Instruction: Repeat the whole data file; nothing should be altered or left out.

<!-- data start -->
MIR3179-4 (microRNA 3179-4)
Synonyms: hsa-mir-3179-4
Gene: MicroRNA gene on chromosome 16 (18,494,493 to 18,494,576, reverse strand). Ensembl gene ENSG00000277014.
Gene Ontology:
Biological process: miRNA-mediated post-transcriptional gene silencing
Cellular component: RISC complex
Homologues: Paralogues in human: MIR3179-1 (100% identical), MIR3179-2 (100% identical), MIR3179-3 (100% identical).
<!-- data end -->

MIR3179-4 (microRNA 3179-4)
Synonyms: hsa-mir-3179-4
Gene: MicroRNA gene on chromosome 16 (18,494,493 to 18,494,576, reverse strand). Ensembl gene ENSG00000277014.
Gene Ontology:
Biological process: miRNA-mediated post-transcriptional gene silencing
Cellular component: RISC complex
Homologues: Paralogues in human: MIR3179-1 (100% identical), MIR3179-2 (100% identical), MIR3179-3 (100% identical).